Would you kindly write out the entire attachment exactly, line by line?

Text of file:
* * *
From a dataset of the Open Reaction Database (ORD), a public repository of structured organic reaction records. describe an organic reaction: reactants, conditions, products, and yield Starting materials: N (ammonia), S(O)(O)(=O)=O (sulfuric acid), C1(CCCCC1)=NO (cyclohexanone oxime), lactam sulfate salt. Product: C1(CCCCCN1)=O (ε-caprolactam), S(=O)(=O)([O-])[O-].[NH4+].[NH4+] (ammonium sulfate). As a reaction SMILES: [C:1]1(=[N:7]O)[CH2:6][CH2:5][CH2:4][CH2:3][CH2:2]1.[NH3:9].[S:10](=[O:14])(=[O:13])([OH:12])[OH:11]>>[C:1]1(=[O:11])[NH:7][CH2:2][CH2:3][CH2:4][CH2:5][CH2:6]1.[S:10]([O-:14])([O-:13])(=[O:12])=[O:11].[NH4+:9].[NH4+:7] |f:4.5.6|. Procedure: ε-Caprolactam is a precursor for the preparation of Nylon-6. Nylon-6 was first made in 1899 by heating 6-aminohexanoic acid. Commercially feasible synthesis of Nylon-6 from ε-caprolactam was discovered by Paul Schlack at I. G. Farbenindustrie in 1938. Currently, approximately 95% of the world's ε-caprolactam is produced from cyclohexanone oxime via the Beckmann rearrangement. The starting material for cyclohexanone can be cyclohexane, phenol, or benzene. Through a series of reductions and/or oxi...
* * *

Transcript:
From a dataset of the Open Reaction Database (ORD), a public repository of structured organic reaction records. describe an organic reaction: reactants, conditions, products, and yield Starting materials: N (ammonia), S(O)(O)(=O)=O (sulfuric acid), C1(CCCCC1)=NO (cyclohexanone oxime), lactam sulfate salt. Product: C1(CCCCCN1)=O (ε-caprolactam), S(=O)(=O)([O-])[O-].[NH4+].[NH4+] (ammonium sulfate). As a reaction SMILES: [C:1]1(=[N:7]O)[CH2:6][CH2:5][CH2:4][CH2:3][CH2:2]1.[NH3:9].[S:10](=[O:14])(=[O:13])([OH:12])[OH:11]>>[C:1]1(=[O:11])[NH:7][CH2:2][CH2:3][CH2:4][CH2:5][CH2:6]1.[S:10]([O-:14])([O-:13])(=[O:12])=[O:11].[NH4+:9].[NH4+:7] |f:4.5.6|. Procedure: ε-Caprolactam is a precursor for the preparation of Nylon-6. Nylon-6 was first made in 1899 by heating 6-aminohexanoic acid. Commercially feasible synthesis of Nylon-6 from ε-caprolactam was discovered by Paul Schlack at I. G. Farbenindustrie in 1938. Currently, approximately 95% of the world's ε-caprolactam is produced from cyclohexanone oxime via the Beckmann rearrangement. The starting material for cyclohexanone can be cyclohexane, phenol, or benzene. Through a series of reductions and/or oxi...